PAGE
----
“I Only Have Eyes For You” was composed in 1934 by Harry Warren through lyrics by Al Dubin. This tune was featured in the 1934 movie “Dames,” first as Dick Powell singing to Ruby Keeler, then as a manufacturing number in which Powell sees Keeler’s challenge everywhere he looks. 

The song was a hit in 1959 for The Flamingos, in 1966 for The Letterguy, in 1975 for Art Garfunkel, and was named the most-tape-recorded song of the 20th Century by ASCAP.

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Harry Warren (1893 – 1981) was born Salvatore Anthony Guaragna in Brooklyn, New York. Having taught himself to play a number of instruments – consisting of piano, accordion and drums – he took a project as a drummer with the John Victor brass band also as a 15-year-old.

After his stint through the band also, Warren toured via a number of carnival shows, functioned as a stagehand in a vaudeville theater, and then as a building male and also piano player for Vitagraph Studios.

After serving in the Navy in WWI, Warren started composing songs. “Rose of the Rio Grande,” created in 1922 via Edgar Leslie and Ross Gormale, was his initially publimelted song.

Warren went on to compose thousands of famous songs and display tunes, 3 of which took Oscars: “Lullaby of Broadmethod,” “On the Atchichild, Topeka, and the Santa Fe,” and “You’ll Never Kcurrently.” 


  In addition to “I Only Have Eyes For You,” Warren composed the famous film-featured tunes”You Must Have Been a Beautiful Baby” (1938), “Chattanooga Choo Choo” (1941) and “That’s Aeven more.”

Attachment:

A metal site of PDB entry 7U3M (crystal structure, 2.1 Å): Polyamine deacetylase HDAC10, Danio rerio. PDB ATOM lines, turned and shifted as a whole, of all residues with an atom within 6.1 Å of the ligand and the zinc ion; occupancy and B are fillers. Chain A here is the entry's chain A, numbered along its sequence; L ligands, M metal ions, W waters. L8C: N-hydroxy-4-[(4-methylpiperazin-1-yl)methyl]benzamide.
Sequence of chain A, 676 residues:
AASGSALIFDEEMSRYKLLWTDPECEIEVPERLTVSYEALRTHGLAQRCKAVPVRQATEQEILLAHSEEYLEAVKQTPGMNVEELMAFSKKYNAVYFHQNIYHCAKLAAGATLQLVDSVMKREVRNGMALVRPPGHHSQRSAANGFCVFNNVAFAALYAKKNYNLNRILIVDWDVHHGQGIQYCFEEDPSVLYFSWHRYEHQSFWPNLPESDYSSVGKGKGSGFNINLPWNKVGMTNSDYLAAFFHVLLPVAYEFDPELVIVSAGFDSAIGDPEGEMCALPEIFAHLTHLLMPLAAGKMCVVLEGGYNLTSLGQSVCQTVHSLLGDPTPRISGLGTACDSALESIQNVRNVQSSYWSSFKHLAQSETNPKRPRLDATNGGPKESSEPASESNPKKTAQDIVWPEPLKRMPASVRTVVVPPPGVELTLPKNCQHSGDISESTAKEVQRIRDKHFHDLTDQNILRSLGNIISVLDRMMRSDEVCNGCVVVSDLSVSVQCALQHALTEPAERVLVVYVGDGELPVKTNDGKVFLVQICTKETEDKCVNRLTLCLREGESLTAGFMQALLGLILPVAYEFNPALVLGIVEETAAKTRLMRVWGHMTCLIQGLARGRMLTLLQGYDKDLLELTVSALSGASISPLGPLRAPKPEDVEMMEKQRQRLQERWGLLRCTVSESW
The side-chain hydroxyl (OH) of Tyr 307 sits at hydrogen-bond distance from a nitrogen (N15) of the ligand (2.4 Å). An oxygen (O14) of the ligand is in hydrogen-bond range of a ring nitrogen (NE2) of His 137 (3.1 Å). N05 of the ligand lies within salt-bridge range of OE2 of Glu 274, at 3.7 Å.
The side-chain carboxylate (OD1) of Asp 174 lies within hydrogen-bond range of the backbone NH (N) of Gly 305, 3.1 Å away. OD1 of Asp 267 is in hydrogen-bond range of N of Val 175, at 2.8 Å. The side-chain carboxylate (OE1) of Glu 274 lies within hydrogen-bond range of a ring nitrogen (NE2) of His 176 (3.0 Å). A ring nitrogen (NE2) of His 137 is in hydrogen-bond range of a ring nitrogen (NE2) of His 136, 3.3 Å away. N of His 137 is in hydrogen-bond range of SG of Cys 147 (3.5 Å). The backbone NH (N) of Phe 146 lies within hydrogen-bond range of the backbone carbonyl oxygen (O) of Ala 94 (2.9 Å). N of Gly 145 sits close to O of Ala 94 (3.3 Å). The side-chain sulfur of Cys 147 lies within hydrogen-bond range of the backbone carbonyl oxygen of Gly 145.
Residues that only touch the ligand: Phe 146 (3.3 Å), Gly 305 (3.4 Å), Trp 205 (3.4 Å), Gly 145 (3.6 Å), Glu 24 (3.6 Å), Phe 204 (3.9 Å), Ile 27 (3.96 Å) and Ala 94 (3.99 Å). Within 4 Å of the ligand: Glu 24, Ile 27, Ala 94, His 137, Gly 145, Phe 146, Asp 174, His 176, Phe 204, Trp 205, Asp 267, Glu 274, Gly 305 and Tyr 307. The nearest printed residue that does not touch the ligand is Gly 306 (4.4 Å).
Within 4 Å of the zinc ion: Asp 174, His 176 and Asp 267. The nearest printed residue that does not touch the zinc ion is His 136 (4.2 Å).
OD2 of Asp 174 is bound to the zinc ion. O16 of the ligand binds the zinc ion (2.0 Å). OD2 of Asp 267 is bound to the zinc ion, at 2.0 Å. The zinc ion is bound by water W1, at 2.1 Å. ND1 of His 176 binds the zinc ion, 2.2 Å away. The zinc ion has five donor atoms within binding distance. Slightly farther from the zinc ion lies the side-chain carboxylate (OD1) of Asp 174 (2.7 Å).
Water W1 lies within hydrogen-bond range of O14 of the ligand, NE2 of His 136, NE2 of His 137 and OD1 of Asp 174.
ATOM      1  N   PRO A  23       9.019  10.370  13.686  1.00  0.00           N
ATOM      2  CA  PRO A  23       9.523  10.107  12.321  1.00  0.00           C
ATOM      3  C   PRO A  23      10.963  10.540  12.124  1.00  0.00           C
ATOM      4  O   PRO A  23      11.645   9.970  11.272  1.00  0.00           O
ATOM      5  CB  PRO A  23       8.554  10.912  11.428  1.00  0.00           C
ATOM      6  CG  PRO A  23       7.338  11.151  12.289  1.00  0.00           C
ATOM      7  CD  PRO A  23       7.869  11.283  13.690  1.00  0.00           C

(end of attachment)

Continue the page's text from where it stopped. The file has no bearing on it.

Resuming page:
He was chosen right into the Songauthors Hall of Fame on his 80th birthday and had even more songs on the Hit Parade than Irving Berlin.

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Lyricist and also composer Al Dubin (1891 – 1945) ditched school to watch Broadmethod shows, was kicked out of high school, and expelled from clinical college.

He worked as a staff writer for a publishing company, offered in WWI, and then delved right into songwriting. 

Dubin began composing for silent movies in 1926, created “Tiptoe Thturbulent the Tulips” with Joseph Burke in 1929.  His collaboration with Harry Warren  in 1932 developed numerous hits including “Boulevard of Broken Dreams” (1933), “We’re In the Money” (1933), “Lullaby of Broadway” (1935), and “September in the Rain” (1937). 

Dubin was posthumously inducted into the Songauthors Hevery one of Fame in 1970. 


Sources: jazzstandards.com; imdb.com; allmusic.com; jazzbiographies.com; songwritershalloffame.org; “Can’t Assistance Singin’: The Amerideserve to Musical on Stage and Screen” (1987) by Gerald Mast